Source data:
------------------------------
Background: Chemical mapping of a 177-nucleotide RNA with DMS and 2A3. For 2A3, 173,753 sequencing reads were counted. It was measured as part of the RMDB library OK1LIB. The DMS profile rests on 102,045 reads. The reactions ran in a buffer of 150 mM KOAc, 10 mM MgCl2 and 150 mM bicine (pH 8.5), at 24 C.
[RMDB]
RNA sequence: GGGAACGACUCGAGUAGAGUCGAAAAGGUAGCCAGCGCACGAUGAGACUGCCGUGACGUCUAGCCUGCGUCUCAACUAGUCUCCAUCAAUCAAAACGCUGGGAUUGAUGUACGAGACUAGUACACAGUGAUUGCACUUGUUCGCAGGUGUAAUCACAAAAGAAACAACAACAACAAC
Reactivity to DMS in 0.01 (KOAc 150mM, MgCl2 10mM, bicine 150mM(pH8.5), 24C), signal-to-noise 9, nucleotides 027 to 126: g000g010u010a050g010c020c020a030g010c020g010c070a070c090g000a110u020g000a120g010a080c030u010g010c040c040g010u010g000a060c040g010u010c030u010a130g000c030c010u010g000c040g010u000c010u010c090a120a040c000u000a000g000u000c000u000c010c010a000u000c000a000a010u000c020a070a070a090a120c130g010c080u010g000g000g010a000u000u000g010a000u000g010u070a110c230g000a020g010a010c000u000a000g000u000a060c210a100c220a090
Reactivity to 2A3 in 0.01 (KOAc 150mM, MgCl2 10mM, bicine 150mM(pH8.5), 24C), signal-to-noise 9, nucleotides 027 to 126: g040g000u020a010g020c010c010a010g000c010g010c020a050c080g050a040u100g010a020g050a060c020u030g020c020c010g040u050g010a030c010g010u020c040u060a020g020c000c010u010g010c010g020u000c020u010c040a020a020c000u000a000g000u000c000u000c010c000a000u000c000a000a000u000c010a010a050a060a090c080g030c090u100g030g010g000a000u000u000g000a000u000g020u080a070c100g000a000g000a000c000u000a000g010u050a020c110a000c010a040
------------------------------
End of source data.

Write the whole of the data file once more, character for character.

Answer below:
Background: Chemical mapping of a 177-nucleotide RNA with DMS and 2A3. For 2A3, 173,753 sequencing reads were counted. It was measured as part of the RMDB library OK1LIB. The DMS profile rests on 102,045 reads. The reactions ran in a buffer of 150 mM KOAc, 10 mM MgCl2 and 150 mM bicine (pH 8.5), at 24 C.
[RMDB]
RNA sequence: GGGAACGACUCGAGUAGAGUCGAAAAGGUAGCCAGCGCACGAUGAGACUGCCGUGACGUCUAGCCUGCGUCUCAACUAGUCUCCAUCAAUCAAAACGCUGGGAUUGAUGUACGAGACUAGUACACAGUGAUUGCACUUGUUCGCAGGUGUAAUCACAAAAGAAACAACAACAACAAC
Reactivity to DMS in 0.01 (KOAc 150mM, MgCl2 10mM, bicine 150mM(pH8.5), 24C), signal-to-noise 9, nucleotides 027 to 126: g000g010u010a050g010c020c020a030g010c020g010c070a070c090g000a110u020g000a120g010a080c030u010g010c040c040g010u010g000a060c040g010u010c030u010a130g000c030c010u010g000c040g010u000c010u010c090a120a040c000u000a000g000u000c000u000c010c010a000u000c000a000a010u000c020a070a070a090a120c130g010c080u010g000g000g010a000u000u000g010a000u000g010u070a110c230g000a020g010a010c000u000a000g000u000a060c210a100c220a090
Reactivity to 2A3 in 0.01 (KOAc 150mM, MgCl2 10mM, bicine 150mM(pH8.5), 24C), signal-to-noise 9, nucleotides 027 to 126: g040g000u020a010g020c010c010a010g000c010g010c020a050c080g050a040u100g010a020g050a060c020u030g020c020c010g040u050g010a030c010g010u020c040u060a020g020c000c010u010g010c010g020u000c020u010c040a020a020c000u000a000g000u000c000u000c010c000a000u000c000a000a000u000c010a010a050a060a090c080g030c090u100g030g010g000a000u000u000g000a000u000g020u080a070c100g000a000g000a000c000u000a000g010u050a020c110a000c010a040